Churches that are keen on mission could host an evening, cook Spanish or Latin American food, and dec­orate their halls, and invite the local com­munity. It was a privilege to dance with a 90-year-old Cuban at one of these events.

My family are all scattered around the US and Sri Lanka, where I was born. My mum died nearly 15 years ago, but my dad is still in Sri Lanka.

I’m married to an Englishman. I’ve had to work through all the cross-cultural stuff. When I’m in Asia, I want to be back in England, and when I’m in England I want to be back in Asia. . . I have struggled with my identity, and issues relating to belonging, but training in psycho­therapy, and having a personal super­­visor, has helped me to reflect on things.

My most important choice? Falling in love, I think.

I have a very independent streak in me. My joke is that I’m independent but also married; so when I travel on my own, I am troubled when I’m always asked at the airport: “Where’s your husband?” That’s the way they package you.

It was interesting how young people in Nepal reacted to that. They dress in a Western way, but in reality they are very tied to their cultural heritage. They found it strange that I was living and travelling on my own. Some young chaps would come and collect me to take me to schools on the bus. Yes, it’s very nice to be looked after, but there’s a limit, and sometimes I’d just wanted to hop on the bus and get there on time.

The hospitality was overwhelming. Sometimes I would invite them to where I was living, and we’d have a big salsa gig, and I would cook food — either Western or Asian.

I’m someone who always looks forward. Yes, I look back and reflect and evaluate, but no regrets. My good­­ness, I think I’m a go-getter!

Jesus said that he came to give life in all its fullness. I’d like it to be said of me that I lived life to the full — that I had empowered girls and women, too, not just in sport but in all of my life.

My mum and my aunt influenced me. Mum was a deeply spiritual person, but also loving and caring. I wanted to absorb her qualities and values, and she was a homemaker. My aunt in the US I always admired be­cause she balanced career, mother­hood, and spirituality. She has always challenged me, and we have a great rapport.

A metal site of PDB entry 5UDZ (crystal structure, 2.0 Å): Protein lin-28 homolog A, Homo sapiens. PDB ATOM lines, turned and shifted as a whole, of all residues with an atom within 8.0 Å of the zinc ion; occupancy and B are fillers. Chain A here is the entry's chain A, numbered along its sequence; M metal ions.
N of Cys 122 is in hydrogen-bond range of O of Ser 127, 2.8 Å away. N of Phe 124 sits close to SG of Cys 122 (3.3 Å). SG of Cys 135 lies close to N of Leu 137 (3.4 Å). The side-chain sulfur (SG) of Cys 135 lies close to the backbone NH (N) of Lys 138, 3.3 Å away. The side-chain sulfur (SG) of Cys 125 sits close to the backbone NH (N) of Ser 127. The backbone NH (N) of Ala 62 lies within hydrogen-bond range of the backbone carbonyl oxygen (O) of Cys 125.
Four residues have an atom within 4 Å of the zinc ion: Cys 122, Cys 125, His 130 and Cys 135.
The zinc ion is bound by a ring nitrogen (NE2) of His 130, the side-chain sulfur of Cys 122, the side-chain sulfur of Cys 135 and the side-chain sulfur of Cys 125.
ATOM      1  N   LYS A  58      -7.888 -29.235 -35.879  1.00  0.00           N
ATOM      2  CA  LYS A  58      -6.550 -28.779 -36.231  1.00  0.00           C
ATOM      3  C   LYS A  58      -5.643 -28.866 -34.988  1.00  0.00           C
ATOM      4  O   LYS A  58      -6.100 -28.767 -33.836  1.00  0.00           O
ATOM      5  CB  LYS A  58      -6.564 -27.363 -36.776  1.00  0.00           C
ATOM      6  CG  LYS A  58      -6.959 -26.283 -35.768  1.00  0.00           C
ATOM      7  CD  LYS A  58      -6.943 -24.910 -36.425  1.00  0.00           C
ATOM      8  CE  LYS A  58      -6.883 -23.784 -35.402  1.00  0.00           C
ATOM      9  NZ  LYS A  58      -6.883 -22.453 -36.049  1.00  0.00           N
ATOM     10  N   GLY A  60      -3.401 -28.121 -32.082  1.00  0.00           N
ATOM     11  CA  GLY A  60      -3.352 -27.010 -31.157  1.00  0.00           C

I go back to The Velveteen Rabbit, by Margery Williams, again and again. It’s all about a toy being real, and it’s good to get away from all the psychological jargon. But I also re-read Donald Winnicott’s Playing and Reality.

I love 1 Corinthians 13, and read it in different translations. And the very vulnerable part of me likes the book of Jonah. I can identify with him — I want to do a runner sometimes, especially in another culture, when I’m trekking in the mountains or on a bus, and think, “My goodness, Chuli! What am I doing here?” I don’t really like the gory and violent parts of the Old Testament.

I love cities — I’m a city-girl, and get withdrawal symptoms when I’m away from them. Hong Kong, Mumbai, Poona, San Francisco, Durban — and New York, the city that never sleeps. I go back to that city and burn the candle at both ends, getting up to visit a museum in the morning and dancing in a club all night.

Kids dying of starvation and malnutrition and ill-health, when so much money is spent on weapons — that’s what goes deep into me.

I’m happiest when I’m with kids and young people. They stretch my imagination, and keep me on my toes with all the creativity they bring.

I would have chosen kids to be my companions if I was locked in a church, but when push comes to shove . . . I don’t like church buildings, and don’t like being boxed in; so there’s one person who might help me to cope in that situation — my dad. We’d have a good old argy-bargy about politics (my dad’s a journalist), travel, and family life, and probably a good punch-up, too; and then we’d end up with a sing-song, and my dad would play the guitar or banjo or ukulele, or whatever instrument that is lying around.

Chuli Scarfe was talking to Terence Handley MacMath.